We are here to encourage the development of gifted young singers and to stimulate the growth of New York City's invaluable chamber opera companies. But we will not neglect the Metropolitan Opera either. Get ready for bouquets and brickbats.

Wednesday, June 26, 2019


Efraín Solis, Matt Boehler, Daniel McGrew, and Scott Murphree

In celebration of the 50th Anniversary of The Stonewall Riots, the wildly entertaining concert Manning the Canon: Songs of Gay Life was revived ten years after its debut at the Lesbian, Gay, Bisexual, and Transgender Community Center. Just as we feel a little bit Irish on St. Paddy's Day, and a little bit Italian on Columbus Day, we feel a little bit "queer" this month.

It surely wasn't necessary to be a member of the tribe to appreciate the program. In the eloquent words of Steven Blier, taken from his copious and fascinating program notes, it is "a rainbow-colored celebration of wit, beauty, emotion, and forthright honesty". The concert is a co-production of Mr. Blier, Artistic Director of New York Festival of Song, and Jesse Blumberg, Artistic Director of Five Boroughs Music Festival--both champions in the world of song.

And what songs we heard! Sets of well-curated songs about gay life were interspersed with songs by gay composers. The songs were universal in appeal; we all have a wide palette of feelings about love and sex, longing and disappointment, closeness and distance. 

Our favorites ranged the gamut, from hilarious cabaret songs to serious 19th c. compositions. Let us describe a few. As readers may have predicted, for our ears Schubert always comes out on top. The four members of the cast joined in exquisite harmony for Schubert's "Der Gondelfahrer", a setting of text by Johann Mayrhofer with whom the composer shared a bed for a couple of years. The lyrics scan and rhyme just the way we like and the melody took its cue from the text.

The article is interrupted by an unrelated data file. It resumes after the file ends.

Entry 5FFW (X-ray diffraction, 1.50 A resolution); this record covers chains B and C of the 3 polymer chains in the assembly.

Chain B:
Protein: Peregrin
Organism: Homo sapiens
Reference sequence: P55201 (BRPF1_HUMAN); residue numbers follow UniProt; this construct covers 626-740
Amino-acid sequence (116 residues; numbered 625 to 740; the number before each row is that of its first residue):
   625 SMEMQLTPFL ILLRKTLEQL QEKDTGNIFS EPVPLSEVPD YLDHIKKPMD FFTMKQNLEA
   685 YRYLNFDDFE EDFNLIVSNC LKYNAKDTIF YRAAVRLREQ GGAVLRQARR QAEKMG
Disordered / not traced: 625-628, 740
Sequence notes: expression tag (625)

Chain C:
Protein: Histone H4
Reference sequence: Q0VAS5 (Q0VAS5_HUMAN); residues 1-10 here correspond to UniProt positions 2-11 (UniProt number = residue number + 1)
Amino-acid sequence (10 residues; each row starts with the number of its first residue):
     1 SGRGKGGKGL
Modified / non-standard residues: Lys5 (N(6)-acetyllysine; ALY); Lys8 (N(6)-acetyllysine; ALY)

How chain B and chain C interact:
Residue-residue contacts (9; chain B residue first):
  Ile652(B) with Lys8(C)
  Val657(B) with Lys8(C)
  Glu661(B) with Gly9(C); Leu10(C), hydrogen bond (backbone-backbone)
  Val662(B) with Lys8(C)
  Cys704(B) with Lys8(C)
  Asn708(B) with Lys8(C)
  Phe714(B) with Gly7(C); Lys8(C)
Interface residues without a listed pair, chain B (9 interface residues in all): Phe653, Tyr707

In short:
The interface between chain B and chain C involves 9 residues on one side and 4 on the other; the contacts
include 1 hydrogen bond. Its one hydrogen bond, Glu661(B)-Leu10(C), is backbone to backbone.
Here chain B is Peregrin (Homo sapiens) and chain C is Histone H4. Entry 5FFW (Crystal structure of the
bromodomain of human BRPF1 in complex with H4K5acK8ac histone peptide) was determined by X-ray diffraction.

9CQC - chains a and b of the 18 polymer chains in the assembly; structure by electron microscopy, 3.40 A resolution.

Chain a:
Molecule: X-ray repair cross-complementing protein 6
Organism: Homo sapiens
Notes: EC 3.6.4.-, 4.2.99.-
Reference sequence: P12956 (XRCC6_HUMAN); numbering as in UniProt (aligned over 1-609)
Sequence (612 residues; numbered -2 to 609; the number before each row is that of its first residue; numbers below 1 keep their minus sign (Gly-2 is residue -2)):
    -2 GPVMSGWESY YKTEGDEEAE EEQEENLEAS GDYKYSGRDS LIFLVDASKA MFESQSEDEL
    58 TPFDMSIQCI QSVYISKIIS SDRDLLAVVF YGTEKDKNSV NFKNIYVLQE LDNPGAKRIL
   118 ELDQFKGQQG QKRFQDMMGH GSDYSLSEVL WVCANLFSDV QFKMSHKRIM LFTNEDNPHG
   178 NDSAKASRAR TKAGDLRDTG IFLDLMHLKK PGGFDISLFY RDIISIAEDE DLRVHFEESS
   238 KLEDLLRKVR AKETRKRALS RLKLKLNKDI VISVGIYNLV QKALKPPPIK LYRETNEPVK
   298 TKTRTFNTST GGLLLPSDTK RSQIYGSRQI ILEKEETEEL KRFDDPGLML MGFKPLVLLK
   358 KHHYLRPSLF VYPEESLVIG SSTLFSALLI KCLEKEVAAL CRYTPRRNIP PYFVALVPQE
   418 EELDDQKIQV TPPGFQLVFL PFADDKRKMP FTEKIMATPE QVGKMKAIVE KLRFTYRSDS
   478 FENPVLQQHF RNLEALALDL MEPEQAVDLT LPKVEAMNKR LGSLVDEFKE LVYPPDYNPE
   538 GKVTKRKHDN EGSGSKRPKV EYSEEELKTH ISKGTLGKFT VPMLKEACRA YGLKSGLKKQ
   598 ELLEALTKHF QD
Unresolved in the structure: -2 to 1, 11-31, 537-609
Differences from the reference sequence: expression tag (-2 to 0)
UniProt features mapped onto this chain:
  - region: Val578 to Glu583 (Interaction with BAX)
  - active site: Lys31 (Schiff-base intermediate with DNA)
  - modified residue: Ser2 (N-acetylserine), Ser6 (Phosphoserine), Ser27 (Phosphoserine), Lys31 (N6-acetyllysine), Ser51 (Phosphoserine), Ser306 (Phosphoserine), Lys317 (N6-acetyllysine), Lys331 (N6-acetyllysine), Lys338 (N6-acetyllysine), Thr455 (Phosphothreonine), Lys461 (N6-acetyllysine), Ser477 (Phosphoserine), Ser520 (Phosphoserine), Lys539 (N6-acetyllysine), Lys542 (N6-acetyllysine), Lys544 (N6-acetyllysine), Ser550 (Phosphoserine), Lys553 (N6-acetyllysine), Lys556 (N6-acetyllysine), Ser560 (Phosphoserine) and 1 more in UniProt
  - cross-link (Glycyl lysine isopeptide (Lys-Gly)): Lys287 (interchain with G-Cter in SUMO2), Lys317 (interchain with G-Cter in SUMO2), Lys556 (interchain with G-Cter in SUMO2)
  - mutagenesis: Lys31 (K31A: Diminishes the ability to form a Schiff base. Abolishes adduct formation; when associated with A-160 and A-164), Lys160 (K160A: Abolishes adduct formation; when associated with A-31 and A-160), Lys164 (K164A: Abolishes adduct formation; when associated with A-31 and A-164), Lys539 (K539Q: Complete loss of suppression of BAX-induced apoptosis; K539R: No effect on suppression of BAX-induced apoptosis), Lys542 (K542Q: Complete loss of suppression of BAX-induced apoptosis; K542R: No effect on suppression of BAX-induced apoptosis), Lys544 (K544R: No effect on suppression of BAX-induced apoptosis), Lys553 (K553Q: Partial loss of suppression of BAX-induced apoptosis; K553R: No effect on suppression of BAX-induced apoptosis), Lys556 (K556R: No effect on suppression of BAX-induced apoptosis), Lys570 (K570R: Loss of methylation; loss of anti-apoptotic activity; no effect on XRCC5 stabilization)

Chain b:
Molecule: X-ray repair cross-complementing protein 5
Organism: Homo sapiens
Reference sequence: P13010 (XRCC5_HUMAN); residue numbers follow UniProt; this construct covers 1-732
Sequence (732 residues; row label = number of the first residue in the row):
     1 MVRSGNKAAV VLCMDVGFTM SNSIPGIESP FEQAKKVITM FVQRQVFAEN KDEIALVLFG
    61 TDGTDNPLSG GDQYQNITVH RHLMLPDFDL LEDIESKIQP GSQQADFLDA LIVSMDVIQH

Walking on the wilder side, we loved the cabaret song "An Admission" by Joseph Thalken with funny and tender lyrics by Mark Campbell whose libretto for The (R)evolution of Steve Jobs enchanted us so at Santa Fe Opera. The subject was the disappointment felt when one's prospective bedmate undresses and appears in all his naked inglorious glory. We are quite sure that everyone could relate to that one! Tenor Scott Murphree got all the feelings across, including the resolution at the end.

Drag offers so many opportunities for humor and John Wallowitch's cabaret song "Bruce" gave bass Matt Boehler an opportunity to use his loose-limbed frame, mobile face, and deeply resonant voice to portray a man criticizing Bruce's over-the-top style of dressing. The rhymes were beyond clever and Mr. Boehler did a swell job of getting the song across.

On the serious end of the spectrum, baritone Efraín Solis imbued Manuel de Falla's "Polo" with the requisite pain and just enough Latin sabor. Mr.Blier's insistent piano added to the drama.

There are songs that were written about a man and a woman that can be readily co-opted and placed firmly in the gay corner. Perhaps at the top of the list is Cy Coleman's "Tennis Duet" from City of Angels, for which David Zippel wrote the incredibly clever lyrics, filled with double entendres. Tenors David McGrew and Mr. Murphree made a marvelously flirtatious couple, sparring wittily with tennis rackets and provocative dialogue.

The program ended with Cole Porter's "You're the Top" in which the repetitive phrase "Baby, I'm the bottom you're the top" took on new meaning and was all the funnier for being played mostly straight by the ensemble. Porter's rhymes are hilarious and it was worthwhile to search out the lyrics to catch a few words and references we missed. 

The encore was sensational--"My Guy", written by Smokey Robinson (of The Miracles). In true Motown fashion, there was plenty of extravagant synchronized gesture and terrific harmonies.

We are sure that every person in that room had their own favorites. Those were ours. We were there when the show had its debut at the same LGBT Community Center ten years ago and were happy to enjoy its warmth and wit once again. Indeed it remains a source of PRIDE for its creators and its cast.

(c) meche kroop

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